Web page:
My Own Personal Soap Opera (released today!) to The Book Chick! If you missed my review of her book yesterday, you can read it here. Today Libby Malin shares what inspired her to begin writing women's fiction:
"Women’s fiction stories usually focus on a female protagonist, and the story follows her as she deals with various work, family and life challenges. I tend to write these stories from a humorous point of view, sometimes (okay, maybe often) injecting the absurd into my tales—such as in Fire Me, my 2009 release, where a woman tries to get laid off at work in order to grab the severance package, and this year’s release, My Own Personal Soap Opera, where a soap head writer uses the show to work out her personal issues.
I was inspired to write women’s fiction when I first started writing seriously—that is, applying myself to getting a book published. My sister, a romance fan at the time, suggested I write in that genre. Because I’d never read romances, I proceeded to buy and devour a bunch. As a professional freelance writer, I was doing a lot of jobs for trade organizations and the like, some assignments covering complex topics. So I rather cockily thought, “hmm, I can do this here romance writin’ thing in a snap!” LOL!
I learned pretty quickly it wasn’t so easy. Writing romance takes real skill—creating believable characters and keeping readers interested in a story arc they are generally, if not specifically, familiar with. When I spoke to a college creative writing class over a year ago, in fact, I suggested that beginning writers should all try their hands at romance to learn the discipline of characterization, plot construction and world-building. There’s nothing like it to hone your writing skills.
Even as I learned the craft of romance-writing, I discovered I liked telling stories that stretched the boundaries of romance, that took the heroine on a journey that didn’t always end with a neat and tidy HEA (romance parlance for the “happily ever after”). Sure, the stories finish on a happy note, but there might be questions about how and when she’d get to the “ever after” part. :-)
In My Own Personal Soap Opera, for example, the protagonist, Frankie McNally, has to choose between two men who are courting her. Each has something special to offer. Each has some “liability” that could impact her “ever after” in that HEA. When she does make a choice, I want the reader to feel she’s chosen wisely, even though it might mean giving up on something she really wanted—at least until she figures out how to get it!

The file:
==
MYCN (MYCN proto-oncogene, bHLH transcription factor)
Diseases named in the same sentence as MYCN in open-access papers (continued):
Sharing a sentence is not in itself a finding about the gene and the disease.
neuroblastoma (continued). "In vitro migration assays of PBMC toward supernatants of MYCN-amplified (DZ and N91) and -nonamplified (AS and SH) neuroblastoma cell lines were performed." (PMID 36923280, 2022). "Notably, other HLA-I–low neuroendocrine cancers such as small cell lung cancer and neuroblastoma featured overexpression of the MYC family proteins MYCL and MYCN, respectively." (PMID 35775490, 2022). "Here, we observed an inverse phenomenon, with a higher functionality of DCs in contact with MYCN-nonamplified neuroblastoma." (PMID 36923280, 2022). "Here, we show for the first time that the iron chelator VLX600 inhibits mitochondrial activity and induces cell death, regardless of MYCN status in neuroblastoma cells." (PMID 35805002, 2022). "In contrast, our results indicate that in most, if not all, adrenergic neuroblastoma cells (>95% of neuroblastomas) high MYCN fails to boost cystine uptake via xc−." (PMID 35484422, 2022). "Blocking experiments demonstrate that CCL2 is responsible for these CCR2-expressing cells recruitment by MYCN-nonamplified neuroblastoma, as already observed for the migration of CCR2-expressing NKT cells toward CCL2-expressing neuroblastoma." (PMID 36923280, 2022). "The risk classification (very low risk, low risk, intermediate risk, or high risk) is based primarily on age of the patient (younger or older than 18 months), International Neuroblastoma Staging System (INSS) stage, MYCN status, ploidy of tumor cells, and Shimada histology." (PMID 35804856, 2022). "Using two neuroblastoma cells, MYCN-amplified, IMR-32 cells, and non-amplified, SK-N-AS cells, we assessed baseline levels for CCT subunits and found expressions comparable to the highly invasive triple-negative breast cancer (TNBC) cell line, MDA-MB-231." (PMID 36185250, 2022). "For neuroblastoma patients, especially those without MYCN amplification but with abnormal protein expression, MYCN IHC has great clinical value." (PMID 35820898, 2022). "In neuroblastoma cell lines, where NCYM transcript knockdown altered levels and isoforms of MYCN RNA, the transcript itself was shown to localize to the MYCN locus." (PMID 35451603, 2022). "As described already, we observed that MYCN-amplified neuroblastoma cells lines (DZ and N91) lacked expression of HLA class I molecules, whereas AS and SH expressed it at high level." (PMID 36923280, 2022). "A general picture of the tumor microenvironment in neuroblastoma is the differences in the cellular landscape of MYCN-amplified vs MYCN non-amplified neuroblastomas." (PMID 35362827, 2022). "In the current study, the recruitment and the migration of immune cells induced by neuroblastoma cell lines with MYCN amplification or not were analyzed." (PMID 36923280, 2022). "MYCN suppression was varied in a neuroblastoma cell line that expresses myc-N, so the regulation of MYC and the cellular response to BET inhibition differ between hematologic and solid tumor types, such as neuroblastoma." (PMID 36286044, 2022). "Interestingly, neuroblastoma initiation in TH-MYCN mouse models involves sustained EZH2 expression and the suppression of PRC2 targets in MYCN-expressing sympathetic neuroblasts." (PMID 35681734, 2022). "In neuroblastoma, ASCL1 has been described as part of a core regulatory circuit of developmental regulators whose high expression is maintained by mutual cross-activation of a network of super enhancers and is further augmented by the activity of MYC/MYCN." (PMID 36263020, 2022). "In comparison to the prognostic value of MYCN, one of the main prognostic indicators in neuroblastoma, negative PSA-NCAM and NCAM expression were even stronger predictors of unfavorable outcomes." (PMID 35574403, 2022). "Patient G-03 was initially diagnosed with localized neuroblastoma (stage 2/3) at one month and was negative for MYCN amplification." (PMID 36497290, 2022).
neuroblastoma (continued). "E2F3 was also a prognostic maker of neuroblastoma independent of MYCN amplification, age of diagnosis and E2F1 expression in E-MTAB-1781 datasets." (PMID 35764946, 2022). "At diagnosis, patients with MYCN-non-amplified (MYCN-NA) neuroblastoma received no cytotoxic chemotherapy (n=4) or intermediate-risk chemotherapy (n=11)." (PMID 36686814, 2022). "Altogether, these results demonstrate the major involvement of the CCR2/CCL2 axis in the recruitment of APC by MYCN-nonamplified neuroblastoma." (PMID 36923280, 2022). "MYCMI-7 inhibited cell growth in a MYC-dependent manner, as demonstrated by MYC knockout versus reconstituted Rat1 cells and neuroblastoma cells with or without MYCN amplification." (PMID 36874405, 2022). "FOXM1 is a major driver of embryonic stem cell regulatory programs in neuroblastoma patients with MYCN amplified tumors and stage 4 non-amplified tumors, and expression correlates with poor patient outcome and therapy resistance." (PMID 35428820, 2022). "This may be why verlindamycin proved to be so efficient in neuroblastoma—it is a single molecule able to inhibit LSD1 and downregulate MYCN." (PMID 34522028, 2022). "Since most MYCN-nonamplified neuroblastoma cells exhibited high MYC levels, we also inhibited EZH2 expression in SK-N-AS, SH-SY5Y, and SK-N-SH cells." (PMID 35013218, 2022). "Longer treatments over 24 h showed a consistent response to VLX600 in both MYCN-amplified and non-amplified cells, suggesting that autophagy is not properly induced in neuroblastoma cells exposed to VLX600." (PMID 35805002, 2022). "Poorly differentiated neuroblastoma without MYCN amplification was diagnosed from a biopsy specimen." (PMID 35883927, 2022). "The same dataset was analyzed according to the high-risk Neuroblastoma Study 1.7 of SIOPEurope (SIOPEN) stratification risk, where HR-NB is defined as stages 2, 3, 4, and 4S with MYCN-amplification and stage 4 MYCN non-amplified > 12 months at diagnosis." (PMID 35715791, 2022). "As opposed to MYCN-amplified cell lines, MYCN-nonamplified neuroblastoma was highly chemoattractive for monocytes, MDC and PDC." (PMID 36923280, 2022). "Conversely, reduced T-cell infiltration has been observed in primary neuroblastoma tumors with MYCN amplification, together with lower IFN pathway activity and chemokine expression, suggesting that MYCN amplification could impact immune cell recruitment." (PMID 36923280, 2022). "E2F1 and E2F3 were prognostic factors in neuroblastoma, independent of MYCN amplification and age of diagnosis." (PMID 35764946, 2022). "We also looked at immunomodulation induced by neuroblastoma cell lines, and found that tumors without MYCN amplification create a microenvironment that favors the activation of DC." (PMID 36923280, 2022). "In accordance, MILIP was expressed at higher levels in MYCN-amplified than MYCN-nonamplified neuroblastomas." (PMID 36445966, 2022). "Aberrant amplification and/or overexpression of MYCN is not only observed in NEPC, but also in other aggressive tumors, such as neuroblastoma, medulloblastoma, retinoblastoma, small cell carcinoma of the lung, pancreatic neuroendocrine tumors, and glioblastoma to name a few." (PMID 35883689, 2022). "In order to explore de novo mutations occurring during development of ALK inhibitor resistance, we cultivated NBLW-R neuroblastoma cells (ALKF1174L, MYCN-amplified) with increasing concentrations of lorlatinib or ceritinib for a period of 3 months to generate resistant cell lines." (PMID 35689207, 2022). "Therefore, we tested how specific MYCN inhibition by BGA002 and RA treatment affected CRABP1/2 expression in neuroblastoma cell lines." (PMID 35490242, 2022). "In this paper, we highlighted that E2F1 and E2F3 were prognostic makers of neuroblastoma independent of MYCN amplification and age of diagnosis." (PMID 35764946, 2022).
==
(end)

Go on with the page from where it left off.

Frankie’s life, like that of the heroine in Fire Me, is a mishmash of sorrow and joy. Raised by a single mom and sent to the best schools on scholarship, she never feels like she fits in. She married well—or so she thought until her blueblood intellectual husband cheated on her, leading to a divorce. Making matters worse, he pens a roman a clef in which a character resembles Frankie. Problems in her personal life are mirrored by those at work. As head writer for a New York City-based soap opera, Frankie has a whole rostrum of challenges to meet—failing ratings, staff members who all want to be doing something else, and a thief story line being imitated by a real burglar in the city. Along comes a dashing older man to help the show out of its troubles and who captures Frankie’s reluctant heart . . . at the very moment the dashing leading man starts courting her, too. She uses the show to work out her life challenges, but at some point fantasy and reality collide, forcing her to make tough decisions.
Writing My Own Personal Soap Opera was a joy because it contains so many elements of women’s fiction that I like—loving family members, broken and healed hearts and a good measure of crazy fun. It’s like life itself—tears one moment, laughs the next, a big, bumpy roller-coaster ride.
What elements are your favorites in women’s fiction?"
About the author: Libby Malin is published in women’s fiction, including Fire Me, and is an Edgar nominated YA mystery writer. She’s worked in public relations, as an education reform advocate, and was a member of the Vermont Commission on Women. She lives with her husband and three children in Lancaster, Pennsylvania. For more information please visit http://www.libbysbooks.com/.
Thanks to Danielle at Sourcebooks I have 2 copies of My Own Personal Soap Opera to give away! Here's how to enter:
1. Answer Libby Malin's question: "What elements are your favorites in women’s fiction?" Please include an e-mail address with your response, or I will have no way to contact you if you've won. No e-mail= no entry!
2. *Bonus Entry* Become a follower of this blog through Google Friend Connect and leave me a seperate comment letting me know that you did. Current followers are eligible, just leave me a seperate comment stating that you already follow.
3. *Bonus Entry* Spread the word about this contest in any way that you wish. Twitter about it, blog about it, post it on your sidebar, whatever. Just leave me a seperate comment letting me know how you did it.
This contest will run until April 22, 2010 at midnight. It is open to both US and Canadian residents, no PO Boxes please, and winners will be contacted by e-mail. Good luck!